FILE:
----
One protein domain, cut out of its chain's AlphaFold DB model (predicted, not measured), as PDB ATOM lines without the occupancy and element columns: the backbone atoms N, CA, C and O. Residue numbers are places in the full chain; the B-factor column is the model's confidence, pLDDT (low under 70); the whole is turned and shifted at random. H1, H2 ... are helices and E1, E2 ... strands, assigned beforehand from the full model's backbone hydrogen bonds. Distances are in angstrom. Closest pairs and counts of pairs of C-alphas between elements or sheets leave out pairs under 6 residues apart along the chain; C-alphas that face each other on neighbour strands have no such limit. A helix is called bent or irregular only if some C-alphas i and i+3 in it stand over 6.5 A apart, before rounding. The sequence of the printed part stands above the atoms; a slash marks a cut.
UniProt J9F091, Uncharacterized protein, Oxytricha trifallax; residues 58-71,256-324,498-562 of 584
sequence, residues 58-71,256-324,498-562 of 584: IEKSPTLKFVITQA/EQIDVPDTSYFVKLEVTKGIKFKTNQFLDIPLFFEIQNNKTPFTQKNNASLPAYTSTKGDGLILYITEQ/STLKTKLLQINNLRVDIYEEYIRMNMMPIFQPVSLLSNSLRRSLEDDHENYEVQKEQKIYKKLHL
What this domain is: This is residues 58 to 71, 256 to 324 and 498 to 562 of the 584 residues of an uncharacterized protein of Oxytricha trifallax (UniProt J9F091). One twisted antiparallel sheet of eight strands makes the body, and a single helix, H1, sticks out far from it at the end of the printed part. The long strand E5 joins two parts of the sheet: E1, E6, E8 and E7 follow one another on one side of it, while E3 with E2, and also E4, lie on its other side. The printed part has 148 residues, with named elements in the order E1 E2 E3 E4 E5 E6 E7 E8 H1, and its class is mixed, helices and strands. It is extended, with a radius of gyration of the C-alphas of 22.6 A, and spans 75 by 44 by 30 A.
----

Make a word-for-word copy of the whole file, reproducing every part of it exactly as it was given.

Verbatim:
One protein domain, cut out of its chain's AlphaFold DB model (predicted, not measured), as PDB ATOM lines without the occupancy and element columns: the backbone atoms N, CA, C and O. Residue numbers are places in the full chain; the B-factor column is the model's confidence, pLDDT (low under 70); the whole is turned and shifted at random. H1, H2 ... are helices and E1, E2 ... strands, assigned beforehand from the full model's backbone hydrogen bonds. Distances are in angstrom. Closest pairs and counts of pairs of C-alphas between elements or sheets leave out pairs under 6 residues apart along the chain; C-alphas that face each other on neighbour strands have no such limit. A helix is called bent or irregular only if some C-alphas i and i+3 in it stand over 6.5 A apart, before rounding. The sequence of the printed part stands above the atoms; a slash marks a cut.
UniProt J9F091, Uncharacterized protein, Oxytricha trifallax; residues 58-71,256-324,498-562 of 584
sequence, residues 58-71,256-324,498-562 of 584: IEKSPTLKFVITQA/EQIDVPDTSYFVKLEVTKGIKFKTNQFLDIPLFFEIQNNKTPFTQKNNASLPAYTSTKGDGLILYITEQ/STLKTKLLQINNLRVDIYEEYIRMNMMPIFQPVSLLSNSLRRSLEDDHENYEVQKEQKIYKKLHL
What this domain is: This is residues 58 to 71, 256 to 324 and 498 to 562 of the 584 residues of an uncharacterized protein of Oxytricha trifallax (UniProt J9F091). One twisted antiparallel sheet of eight strands makes the body, and a single helix, H1, sticks out far from it at the end of the printed part. The long strand E5 joins two parts of the sheet: E1, E6, E8 and E7 follow one another on one side of it, while E3 with E2, and also E4, lie on its other side. The printed part has 148 residues, with named elements in the order E1 E2 E3 E4 E5 E6 E7 E8 H1, and its class is mixed, helices and strands. It is extended, with a radius of gyration of the C-alphas of 22.6 A, and spans 75 by 44 by 30 A.